Real Estate Weekly
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Tenants need innovative solutions to help guide them out of pandemic

Despite commendable efforts by city, state, and federal policymakers, many New Yorkers are in real danger of losing their homes as the coronavirus pandemic and its attendant economic fallout drags on.

Even Governor Andrew Cuomo’s recent step to extend the Tenant Safe Harbor Act, which will provide additional security to COVID-impacted tenants, while welcome, is just a temporary measure.

As government battles on multiple fronts to curb virus hot spots while also making difficult budgetary decisions, it is increasingly clear that short-term fixes are not the answer.     

What we need is a holistic, long-term solution that will provide long-term relief to property owners and tenants alike. Due to the significant revenue losses the city and state are facing, it is becoming increasingly and distressingly clear that the federal support required for this sort of comprehensive approach likely will not take shape until after the presidential election.

The private sector, while facing significant fiscal challenges of its own, has stepped up to help some of New York’s most vulnerable residents. This philanthropic effort has been realized in part with Project Parachute – a fund managed by Enterprise Community Partners that was launched with initial seed money from property owners, including many New York State Association for Affordable Housing members.

The funds raised by the group are distributed to the city’s Homebase program to provide eviction prevention and rental assistance measures for individuals who are either ineligible for or unable to access state or federal relief. That has thus far largely included undocumented immigrants and those relying on federal disability benefits – two populations that were in precarious circumstances even before the pandemic struck.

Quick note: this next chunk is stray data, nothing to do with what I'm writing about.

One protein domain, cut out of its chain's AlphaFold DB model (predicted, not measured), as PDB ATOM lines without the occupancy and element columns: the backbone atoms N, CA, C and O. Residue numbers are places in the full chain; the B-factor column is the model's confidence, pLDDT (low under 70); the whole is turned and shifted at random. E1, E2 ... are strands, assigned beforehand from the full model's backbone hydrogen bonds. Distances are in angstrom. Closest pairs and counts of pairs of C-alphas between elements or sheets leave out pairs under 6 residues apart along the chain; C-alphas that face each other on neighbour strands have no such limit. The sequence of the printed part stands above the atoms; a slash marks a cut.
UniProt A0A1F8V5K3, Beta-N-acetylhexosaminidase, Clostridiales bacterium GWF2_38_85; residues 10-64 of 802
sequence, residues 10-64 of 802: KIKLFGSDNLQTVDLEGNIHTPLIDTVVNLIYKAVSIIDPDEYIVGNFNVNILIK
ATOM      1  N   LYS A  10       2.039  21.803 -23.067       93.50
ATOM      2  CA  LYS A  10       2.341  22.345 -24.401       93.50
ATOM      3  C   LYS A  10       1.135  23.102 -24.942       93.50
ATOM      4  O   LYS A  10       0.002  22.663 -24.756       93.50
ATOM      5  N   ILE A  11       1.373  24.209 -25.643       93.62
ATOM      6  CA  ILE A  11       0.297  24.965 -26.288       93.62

Project Parachute has already raised millions of dollars and helped struggling tenants by offering resources like food relief, landlord mediation, and job search assistance. NYSAFAH is pleased to be able to support this fund, but is also mindful of the fact that there is only so much the industry can do in the face of such a significant and growing need.

The numbers behind this crisis are stark. The unemployment rate in New York stood at 16 percent at the end of August, which was down from nearly 20 percent in July, but still twice as high as the rest of the country. The city’s recovery, particularly when it comes to the restoration of private sector jobs, is moving considerably slower than elsewhere in the nation, and the subsequent impact on the housing market has been severe.

Partnerships like Project Parachute are helping to protect New York’s underserved population amid this economic meltdown, and NYSAFAH will continue to do what it can to elevate and buttress this effort. But make no mistake: This is merely another stopgap measure. Our collective work thus far is only holding back the tide, and we cannot do that in perpetuity.

New Yorkers are counting on elected officials at the city, state and federal levels to provide real rental relief and a robust program to develop and preserve affordable housing statewide. NYSAFAH will continue to advocate for such a policy even as we applaud the actions taken by our members and industry partners to temporarily stave off a true housing catastrophe.

A true economic recovery cannot be fully realized without a significant and sustained investment that provides residents across the five boroughs and the state with housing security. We have weathered difficult times, but there are considerable challenges ahead. The industry is both willing and able to assist, but a far-reaching and collaborative plan is needed – and soon.  

Photo credit: Daryan Shamkhali/Unsplash

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